Do you know what halite is?
It’s the name of kitchen salt, a mineral with the chemical formula NaCl. This mineral undergoes crystallisation – but rarely are the crystals as big and beautiful as those in the spaces of the “Wieliczka” Salt Mine, hidden from human sight.
Imagine now that you enter the caverns, located tens of meters below the ground, their existence previously unknown to anyone. Inaccessible for millions of years, they hide the greatest treasure of Wieliczka. Welcome to the Crystal Caves!
The discovery of this place was made in the second half of the 19th century, during intensive work in the north-eastern region of the Mine. And like many such events, finding the Crystal Caves was accidental and unexpected. How great must have been the joy and pride of the miners who came across this underground treasure?
The Caves are located at a depth of 70–114 m, between Levels I and IIn. The crystals in the Caves are much younger than the Wieliczka deposit, which means that they were formed as a result of secondary crystallisation of salt. The Caves are currently an inanimate nature reserve, which consists of the Lower Crystal Cave with a volume of 706 m³ and the Upper Crystal Cave with a volume of 1000 m³. Access to them is strictly limited, possible only for scientific or teaching purposes.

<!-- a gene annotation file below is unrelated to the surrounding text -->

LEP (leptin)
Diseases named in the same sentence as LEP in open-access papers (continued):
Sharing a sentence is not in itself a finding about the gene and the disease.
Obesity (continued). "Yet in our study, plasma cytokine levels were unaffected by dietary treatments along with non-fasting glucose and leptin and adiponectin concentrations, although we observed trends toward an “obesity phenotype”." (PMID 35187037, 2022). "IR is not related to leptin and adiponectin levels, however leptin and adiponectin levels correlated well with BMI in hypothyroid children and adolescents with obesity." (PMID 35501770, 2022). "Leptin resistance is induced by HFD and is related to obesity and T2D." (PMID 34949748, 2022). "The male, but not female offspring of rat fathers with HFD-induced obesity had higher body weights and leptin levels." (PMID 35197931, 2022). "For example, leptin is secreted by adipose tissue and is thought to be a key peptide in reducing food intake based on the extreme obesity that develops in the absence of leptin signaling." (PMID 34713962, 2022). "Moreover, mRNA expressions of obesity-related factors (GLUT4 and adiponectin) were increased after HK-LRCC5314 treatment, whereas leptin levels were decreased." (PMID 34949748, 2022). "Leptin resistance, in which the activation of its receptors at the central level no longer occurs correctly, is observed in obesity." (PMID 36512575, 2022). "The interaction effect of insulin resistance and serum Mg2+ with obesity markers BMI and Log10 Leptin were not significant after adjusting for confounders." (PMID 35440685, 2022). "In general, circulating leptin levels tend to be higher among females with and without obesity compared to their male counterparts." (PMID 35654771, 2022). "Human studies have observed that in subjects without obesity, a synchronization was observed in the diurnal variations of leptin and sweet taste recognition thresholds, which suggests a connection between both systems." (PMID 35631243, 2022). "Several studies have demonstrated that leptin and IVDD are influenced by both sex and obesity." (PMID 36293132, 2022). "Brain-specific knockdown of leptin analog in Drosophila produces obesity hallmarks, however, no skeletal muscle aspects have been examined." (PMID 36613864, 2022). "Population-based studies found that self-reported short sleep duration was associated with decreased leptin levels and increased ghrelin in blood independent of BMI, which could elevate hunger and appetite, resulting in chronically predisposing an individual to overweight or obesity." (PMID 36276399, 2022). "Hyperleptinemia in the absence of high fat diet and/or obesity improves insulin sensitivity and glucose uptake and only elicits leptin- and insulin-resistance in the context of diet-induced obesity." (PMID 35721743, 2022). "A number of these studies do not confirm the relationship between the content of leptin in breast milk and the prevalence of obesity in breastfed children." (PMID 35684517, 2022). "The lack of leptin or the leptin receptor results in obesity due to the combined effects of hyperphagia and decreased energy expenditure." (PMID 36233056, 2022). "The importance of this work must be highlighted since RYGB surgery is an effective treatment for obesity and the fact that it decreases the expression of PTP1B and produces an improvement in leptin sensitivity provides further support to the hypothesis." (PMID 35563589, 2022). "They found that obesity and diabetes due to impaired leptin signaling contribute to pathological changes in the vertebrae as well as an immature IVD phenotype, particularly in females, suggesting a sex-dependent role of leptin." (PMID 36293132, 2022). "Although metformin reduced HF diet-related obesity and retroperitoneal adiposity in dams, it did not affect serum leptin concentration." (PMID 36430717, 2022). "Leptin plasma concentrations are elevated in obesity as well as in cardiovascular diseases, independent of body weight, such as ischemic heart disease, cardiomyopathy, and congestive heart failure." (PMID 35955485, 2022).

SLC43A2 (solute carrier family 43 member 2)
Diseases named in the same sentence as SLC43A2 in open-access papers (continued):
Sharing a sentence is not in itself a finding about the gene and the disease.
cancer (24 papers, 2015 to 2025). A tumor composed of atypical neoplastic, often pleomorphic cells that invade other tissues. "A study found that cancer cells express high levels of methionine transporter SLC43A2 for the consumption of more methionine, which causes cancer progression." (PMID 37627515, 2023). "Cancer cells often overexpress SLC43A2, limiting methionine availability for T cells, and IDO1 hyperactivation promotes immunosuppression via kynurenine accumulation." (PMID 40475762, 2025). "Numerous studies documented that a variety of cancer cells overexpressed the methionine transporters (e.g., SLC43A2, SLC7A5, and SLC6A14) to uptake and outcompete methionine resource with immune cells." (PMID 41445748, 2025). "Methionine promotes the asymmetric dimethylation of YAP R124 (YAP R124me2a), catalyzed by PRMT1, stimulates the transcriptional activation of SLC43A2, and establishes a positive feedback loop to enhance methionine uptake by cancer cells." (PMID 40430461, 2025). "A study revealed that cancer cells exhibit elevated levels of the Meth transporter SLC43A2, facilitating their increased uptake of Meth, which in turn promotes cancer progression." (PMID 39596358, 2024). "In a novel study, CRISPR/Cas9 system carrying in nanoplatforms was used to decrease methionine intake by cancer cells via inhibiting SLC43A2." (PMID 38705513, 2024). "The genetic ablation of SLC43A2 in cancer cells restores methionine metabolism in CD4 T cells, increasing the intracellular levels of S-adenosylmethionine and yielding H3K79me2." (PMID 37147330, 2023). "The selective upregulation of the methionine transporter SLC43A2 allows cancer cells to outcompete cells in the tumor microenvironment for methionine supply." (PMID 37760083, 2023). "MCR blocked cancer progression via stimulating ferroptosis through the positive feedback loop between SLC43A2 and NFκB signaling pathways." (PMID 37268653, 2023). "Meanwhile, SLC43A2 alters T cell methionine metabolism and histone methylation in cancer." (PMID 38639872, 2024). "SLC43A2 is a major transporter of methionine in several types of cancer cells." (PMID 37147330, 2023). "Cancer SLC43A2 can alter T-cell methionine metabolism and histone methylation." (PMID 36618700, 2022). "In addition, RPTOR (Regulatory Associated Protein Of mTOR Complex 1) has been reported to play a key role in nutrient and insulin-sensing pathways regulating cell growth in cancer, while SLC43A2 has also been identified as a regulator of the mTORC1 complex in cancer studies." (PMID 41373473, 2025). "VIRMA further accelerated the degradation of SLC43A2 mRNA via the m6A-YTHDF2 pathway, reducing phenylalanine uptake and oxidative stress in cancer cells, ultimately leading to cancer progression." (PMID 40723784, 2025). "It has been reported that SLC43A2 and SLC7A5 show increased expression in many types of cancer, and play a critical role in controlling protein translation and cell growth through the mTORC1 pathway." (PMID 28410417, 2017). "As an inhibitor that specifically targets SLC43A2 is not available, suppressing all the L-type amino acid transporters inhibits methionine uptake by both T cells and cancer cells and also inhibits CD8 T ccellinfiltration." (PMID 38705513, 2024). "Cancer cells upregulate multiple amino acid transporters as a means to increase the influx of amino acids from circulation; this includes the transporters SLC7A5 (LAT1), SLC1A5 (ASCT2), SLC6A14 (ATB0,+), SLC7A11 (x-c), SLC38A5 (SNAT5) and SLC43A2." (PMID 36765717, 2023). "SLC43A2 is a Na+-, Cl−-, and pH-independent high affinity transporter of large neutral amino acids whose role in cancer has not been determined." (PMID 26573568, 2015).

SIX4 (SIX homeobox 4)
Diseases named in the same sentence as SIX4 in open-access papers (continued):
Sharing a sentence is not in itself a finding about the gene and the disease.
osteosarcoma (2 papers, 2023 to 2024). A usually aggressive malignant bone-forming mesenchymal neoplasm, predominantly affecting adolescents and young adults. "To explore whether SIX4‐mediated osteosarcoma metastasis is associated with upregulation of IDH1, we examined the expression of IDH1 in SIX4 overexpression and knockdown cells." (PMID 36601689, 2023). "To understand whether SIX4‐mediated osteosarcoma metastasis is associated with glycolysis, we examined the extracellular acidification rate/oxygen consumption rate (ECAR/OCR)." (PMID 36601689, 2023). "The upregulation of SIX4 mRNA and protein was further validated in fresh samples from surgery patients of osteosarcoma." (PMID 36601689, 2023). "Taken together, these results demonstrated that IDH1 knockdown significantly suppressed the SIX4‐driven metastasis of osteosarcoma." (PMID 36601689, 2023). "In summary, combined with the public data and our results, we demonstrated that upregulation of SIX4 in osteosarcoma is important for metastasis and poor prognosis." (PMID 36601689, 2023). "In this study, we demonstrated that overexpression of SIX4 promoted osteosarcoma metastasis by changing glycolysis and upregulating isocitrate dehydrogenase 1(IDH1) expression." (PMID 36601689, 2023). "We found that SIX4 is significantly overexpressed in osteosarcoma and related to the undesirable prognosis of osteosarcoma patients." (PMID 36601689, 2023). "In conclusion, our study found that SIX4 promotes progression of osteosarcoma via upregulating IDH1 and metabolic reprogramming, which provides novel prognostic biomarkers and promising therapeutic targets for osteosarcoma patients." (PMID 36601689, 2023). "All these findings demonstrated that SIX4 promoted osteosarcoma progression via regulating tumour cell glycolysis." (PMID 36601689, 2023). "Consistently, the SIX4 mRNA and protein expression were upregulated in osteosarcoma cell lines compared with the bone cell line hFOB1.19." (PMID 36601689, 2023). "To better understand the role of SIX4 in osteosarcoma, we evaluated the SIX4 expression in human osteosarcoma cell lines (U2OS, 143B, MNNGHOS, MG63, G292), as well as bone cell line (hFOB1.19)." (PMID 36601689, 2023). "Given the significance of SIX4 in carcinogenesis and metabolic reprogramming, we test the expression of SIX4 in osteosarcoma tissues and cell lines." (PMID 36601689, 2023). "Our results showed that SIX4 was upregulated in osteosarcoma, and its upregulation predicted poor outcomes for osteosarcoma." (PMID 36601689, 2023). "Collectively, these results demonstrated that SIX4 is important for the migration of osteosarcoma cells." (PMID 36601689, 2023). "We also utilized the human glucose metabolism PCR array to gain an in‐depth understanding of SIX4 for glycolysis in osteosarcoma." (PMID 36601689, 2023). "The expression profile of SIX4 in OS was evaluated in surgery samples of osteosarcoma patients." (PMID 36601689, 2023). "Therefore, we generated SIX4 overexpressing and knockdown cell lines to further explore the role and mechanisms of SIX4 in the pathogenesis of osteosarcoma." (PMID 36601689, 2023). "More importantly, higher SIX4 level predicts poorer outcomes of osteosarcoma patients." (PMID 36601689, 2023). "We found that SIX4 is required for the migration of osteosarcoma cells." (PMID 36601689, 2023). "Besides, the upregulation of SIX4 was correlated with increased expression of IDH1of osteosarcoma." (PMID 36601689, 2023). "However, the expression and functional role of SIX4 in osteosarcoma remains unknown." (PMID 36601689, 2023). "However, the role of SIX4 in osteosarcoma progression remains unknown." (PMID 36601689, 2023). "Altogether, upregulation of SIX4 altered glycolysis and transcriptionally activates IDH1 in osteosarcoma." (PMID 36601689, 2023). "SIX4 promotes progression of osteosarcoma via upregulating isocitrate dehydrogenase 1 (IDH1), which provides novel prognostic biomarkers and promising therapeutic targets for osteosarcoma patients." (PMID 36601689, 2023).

Good to know:
- The discovery of the first of the Crystal Caves took place in 1860.
- The Caves are made up of halite crystals – the purest rock salt in the world.
- The largest halite crystals are even dozens of centimetres long.
- This place is an extremely valuable natural monument, because no caverns like these ones have been discovered anywhere else in the world in the Miocene geological strata.
- The Crystal Caves constitute extraordinary natural heritage, which was protected in 2000, creating the first underground inanimate nature reserve in Poland.